The summer sun anoints everything animate and inanimate, encasing it all in a shade akin to the golden globes found hanging on the dusty trees. Its shades are found in the terracotta urns that lie abandoned in the gardens of the old brick-orange houses, the chickens under the orange trees, the fallen citrus crop that nobody bothered to pick, the weeds that dry up in the scorching heat. Even the pick up trucks, the packing crates and irrigation pipes cannot evade the hue that Fournes is most famous for. The sun parches the ground, scorches the trees and burns the life out of the fallen crops. Yet without it, there would be no crops and rural life would cease.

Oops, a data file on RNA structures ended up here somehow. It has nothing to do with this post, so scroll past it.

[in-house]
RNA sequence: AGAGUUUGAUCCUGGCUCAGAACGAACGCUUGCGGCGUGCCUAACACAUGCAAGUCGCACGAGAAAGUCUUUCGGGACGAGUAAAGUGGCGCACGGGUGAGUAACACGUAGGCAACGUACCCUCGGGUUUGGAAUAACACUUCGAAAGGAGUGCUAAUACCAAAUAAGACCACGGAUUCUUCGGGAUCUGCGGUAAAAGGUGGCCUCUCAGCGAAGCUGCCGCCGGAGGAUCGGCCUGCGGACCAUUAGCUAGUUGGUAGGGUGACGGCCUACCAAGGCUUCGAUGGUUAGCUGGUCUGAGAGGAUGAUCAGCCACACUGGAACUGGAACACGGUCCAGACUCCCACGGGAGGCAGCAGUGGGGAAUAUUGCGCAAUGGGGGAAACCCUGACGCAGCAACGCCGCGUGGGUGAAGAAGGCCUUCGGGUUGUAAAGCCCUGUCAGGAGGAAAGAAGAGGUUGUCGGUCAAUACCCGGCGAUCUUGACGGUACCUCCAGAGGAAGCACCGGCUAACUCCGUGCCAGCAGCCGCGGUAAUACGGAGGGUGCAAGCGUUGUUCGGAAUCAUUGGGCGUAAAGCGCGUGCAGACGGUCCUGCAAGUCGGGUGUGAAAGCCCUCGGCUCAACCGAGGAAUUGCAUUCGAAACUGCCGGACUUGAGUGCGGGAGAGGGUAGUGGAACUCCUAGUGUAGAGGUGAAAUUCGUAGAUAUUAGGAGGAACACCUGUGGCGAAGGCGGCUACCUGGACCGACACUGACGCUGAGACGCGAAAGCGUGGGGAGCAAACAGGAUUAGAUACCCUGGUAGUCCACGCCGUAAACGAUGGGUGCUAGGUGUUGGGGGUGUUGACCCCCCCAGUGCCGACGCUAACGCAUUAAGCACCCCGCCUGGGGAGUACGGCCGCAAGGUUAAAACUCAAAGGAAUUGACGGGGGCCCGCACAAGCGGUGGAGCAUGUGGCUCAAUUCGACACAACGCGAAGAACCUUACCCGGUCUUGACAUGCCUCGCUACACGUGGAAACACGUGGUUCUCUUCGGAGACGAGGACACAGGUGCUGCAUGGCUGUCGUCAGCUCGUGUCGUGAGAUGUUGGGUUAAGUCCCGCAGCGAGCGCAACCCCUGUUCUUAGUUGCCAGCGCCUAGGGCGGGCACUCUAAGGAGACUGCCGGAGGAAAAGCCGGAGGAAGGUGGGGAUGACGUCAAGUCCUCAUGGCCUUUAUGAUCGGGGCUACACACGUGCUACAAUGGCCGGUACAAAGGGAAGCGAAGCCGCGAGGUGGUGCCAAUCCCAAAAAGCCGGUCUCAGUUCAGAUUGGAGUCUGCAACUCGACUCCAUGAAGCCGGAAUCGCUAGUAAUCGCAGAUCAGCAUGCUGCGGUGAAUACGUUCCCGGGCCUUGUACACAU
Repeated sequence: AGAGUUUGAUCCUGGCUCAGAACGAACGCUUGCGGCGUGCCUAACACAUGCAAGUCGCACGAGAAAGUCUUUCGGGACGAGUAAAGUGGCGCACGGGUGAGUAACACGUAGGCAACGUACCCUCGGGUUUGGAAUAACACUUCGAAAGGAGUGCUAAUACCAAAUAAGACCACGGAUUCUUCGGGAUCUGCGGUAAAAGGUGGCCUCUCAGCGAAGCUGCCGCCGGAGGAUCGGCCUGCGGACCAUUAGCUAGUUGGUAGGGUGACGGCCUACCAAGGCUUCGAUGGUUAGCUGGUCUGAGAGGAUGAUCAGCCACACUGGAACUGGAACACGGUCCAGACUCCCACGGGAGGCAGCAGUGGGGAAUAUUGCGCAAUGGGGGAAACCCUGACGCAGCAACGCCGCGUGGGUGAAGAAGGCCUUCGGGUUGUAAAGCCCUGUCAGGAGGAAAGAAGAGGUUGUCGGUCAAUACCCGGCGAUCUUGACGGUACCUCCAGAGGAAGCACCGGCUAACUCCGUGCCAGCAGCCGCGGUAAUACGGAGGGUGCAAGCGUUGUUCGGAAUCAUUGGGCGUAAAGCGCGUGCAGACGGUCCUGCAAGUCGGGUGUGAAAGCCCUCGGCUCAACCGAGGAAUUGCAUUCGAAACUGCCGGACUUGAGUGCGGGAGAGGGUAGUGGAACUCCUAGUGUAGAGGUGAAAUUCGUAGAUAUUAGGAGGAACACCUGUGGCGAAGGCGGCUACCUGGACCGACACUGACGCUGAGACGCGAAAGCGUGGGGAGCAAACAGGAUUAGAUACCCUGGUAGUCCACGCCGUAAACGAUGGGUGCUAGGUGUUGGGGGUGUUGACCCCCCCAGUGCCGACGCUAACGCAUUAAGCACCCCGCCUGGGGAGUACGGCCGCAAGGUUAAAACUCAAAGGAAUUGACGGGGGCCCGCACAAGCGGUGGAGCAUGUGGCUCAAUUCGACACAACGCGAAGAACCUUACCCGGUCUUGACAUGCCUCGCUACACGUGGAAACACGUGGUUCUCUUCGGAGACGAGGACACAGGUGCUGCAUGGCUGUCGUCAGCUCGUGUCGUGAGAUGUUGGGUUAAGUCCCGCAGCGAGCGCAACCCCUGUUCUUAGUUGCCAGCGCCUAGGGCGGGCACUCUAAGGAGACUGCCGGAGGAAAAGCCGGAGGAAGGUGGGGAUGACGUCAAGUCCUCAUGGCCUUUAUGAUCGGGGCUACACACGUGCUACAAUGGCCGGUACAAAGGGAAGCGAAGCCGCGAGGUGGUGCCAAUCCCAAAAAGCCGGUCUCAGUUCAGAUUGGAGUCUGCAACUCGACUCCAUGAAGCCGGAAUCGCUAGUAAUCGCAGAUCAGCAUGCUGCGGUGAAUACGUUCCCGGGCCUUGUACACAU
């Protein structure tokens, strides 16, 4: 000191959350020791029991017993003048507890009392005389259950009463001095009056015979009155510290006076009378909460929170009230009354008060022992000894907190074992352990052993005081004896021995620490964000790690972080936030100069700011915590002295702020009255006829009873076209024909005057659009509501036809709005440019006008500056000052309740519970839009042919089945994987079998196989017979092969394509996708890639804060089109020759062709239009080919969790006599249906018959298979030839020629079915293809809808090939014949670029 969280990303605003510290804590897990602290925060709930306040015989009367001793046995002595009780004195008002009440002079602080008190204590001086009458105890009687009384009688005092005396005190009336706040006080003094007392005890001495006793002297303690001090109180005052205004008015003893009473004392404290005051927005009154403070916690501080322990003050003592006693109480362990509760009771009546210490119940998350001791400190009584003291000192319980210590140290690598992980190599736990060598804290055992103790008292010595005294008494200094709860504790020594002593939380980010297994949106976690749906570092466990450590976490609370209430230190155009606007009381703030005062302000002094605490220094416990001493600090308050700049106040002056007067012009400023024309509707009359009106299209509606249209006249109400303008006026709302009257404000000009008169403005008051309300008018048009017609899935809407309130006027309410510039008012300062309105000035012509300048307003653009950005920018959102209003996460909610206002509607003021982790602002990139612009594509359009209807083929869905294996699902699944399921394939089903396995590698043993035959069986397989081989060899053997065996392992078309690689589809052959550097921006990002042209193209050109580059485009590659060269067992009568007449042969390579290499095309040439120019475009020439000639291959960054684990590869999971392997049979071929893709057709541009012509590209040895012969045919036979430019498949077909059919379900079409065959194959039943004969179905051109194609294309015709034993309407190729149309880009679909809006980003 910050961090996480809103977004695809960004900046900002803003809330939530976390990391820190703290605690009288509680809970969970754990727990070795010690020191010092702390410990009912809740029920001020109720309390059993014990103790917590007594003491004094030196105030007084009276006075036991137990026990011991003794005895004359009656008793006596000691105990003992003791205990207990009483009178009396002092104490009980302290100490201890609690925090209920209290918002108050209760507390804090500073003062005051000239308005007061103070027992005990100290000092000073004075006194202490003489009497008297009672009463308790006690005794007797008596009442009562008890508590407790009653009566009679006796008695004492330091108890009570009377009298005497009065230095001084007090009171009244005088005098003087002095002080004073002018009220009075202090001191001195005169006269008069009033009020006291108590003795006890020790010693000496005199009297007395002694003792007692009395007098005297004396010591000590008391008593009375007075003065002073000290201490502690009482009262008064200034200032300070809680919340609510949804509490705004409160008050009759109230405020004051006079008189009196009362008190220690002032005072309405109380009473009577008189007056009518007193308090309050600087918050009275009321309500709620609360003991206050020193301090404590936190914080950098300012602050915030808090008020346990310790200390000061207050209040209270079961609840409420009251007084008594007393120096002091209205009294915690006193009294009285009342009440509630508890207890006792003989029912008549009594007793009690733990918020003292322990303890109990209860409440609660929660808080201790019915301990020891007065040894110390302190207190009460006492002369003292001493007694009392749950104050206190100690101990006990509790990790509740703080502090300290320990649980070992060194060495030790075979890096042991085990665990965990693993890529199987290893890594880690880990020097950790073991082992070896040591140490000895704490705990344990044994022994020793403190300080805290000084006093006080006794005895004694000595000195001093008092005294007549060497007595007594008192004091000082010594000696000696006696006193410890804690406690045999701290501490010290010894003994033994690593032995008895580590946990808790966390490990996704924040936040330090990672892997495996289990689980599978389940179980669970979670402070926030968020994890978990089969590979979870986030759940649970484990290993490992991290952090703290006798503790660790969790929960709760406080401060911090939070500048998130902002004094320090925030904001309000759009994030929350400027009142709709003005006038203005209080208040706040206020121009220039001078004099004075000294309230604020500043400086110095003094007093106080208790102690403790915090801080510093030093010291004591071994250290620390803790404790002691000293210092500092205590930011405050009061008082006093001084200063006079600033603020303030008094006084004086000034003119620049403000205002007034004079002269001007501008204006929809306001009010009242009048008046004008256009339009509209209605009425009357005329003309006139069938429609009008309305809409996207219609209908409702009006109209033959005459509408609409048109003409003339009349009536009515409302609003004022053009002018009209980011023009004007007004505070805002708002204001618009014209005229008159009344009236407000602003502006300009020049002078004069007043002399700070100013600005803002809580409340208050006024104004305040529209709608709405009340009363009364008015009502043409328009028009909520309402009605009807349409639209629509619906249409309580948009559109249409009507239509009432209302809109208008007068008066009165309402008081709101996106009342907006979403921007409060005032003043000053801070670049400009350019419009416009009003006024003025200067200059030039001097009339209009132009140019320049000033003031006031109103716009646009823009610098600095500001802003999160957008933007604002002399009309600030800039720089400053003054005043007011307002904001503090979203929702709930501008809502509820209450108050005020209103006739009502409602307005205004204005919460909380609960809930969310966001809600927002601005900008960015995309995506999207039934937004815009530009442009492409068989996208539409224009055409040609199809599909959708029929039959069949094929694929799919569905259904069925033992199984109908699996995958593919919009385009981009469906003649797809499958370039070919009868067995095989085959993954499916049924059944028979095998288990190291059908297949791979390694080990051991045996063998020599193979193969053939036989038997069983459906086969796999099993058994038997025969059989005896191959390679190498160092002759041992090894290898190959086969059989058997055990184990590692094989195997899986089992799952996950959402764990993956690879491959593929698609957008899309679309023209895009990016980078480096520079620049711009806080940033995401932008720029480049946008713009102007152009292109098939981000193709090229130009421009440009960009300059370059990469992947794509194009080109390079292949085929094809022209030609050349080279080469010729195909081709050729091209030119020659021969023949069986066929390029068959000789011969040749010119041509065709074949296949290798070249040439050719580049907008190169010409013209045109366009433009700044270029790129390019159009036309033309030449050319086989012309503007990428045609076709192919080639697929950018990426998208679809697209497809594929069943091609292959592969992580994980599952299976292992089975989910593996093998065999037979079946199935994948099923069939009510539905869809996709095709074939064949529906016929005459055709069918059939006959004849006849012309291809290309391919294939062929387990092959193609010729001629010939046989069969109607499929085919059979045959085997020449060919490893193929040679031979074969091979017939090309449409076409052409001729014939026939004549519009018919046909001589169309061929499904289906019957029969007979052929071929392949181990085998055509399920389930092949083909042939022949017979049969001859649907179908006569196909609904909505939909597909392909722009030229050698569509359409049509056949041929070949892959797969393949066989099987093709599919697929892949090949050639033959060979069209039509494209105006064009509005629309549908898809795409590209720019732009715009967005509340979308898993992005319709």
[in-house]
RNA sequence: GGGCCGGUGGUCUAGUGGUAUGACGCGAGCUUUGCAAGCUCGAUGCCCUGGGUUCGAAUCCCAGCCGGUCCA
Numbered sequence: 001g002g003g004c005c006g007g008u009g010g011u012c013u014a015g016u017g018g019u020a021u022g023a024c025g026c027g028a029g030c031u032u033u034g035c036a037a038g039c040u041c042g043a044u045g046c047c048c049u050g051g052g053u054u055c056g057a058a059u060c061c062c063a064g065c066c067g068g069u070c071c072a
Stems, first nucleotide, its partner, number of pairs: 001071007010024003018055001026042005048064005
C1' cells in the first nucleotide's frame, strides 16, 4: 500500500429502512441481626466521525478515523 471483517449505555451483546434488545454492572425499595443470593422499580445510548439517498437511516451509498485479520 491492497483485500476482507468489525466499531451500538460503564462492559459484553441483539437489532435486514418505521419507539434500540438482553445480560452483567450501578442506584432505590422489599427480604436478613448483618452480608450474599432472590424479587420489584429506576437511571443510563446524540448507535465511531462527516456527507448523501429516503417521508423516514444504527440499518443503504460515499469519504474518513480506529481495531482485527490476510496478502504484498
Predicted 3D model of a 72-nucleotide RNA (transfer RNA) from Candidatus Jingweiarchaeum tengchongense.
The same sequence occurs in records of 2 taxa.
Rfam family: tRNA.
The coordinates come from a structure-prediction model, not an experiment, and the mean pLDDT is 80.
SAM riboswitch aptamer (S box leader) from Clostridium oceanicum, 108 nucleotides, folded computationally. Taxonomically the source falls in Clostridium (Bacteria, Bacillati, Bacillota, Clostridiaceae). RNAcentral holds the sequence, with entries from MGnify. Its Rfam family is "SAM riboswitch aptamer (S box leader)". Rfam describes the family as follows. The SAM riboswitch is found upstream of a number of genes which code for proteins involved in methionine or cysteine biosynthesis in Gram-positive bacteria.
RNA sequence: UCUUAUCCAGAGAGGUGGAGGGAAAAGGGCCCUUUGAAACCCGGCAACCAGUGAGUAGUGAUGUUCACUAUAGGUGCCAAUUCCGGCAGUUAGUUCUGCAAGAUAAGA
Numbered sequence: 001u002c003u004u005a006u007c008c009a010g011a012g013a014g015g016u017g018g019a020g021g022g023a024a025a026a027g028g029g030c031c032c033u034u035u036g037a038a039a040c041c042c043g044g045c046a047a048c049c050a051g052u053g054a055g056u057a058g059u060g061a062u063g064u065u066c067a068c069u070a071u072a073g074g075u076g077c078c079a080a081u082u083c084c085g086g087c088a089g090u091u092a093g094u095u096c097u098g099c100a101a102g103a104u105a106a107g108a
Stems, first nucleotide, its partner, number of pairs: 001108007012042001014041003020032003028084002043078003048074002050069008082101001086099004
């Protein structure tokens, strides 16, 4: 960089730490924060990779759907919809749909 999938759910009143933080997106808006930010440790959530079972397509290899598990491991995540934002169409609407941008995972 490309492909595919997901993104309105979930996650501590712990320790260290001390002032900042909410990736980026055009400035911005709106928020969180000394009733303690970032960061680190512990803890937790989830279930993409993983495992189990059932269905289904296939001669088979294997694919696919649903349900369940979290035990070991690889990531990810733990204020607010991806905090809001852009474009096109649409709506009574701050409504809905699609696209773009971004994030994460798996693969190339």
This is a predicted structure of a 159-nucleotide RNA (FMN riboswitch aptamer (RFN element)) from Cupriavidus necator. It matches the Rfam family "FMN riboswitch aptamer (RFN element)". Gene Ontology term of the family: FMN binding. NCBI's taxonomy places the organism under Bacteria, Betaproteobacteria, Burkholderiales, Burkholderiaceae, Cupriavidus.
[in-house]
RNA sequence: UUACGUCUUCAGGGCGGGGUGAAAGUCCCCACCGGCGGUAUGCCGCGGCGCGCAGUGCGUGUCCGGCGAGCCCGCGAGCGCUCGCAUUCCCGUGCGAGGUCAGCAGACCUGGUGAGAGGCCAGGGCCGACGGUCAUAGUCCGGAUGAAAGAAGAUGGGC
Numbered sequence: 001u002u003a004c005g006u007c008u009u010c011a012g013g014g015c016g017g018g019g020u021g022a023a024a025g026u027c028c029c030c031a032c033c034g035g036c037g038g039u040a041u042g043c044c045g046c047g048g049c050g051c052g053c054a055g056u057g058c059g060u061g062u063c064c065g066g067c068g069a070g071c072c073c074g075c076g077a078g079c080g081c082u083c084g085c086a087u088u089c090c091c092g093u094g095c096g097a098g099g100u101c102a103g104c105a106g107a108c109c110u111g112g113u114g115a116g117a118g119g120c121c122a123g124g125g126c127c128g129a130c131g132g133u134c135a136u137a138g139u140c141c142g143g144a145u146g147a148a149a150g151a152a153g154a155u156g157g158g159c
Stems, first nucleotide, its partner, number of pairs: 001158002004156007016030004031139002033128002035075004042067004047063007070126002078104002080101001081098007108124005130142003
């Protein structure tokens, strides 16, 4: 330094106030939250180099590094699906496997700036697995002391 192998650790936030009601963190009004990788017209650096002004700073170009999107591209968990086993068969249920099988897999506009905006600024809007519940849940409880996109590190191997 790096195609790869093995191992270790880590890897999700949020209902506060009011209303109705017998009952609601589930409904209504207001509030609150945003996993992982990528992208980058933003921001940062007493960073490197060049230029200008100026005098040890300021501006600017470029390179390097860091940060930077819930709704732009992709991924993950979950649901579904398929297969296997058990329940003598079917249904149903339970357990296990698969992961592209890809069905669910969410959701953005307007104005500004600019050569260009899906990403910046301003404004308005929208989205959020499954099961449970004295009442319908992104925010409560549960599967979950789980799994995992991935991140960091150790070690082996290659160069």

(This work has been inspired from Calliope's series on Spectral Studies.)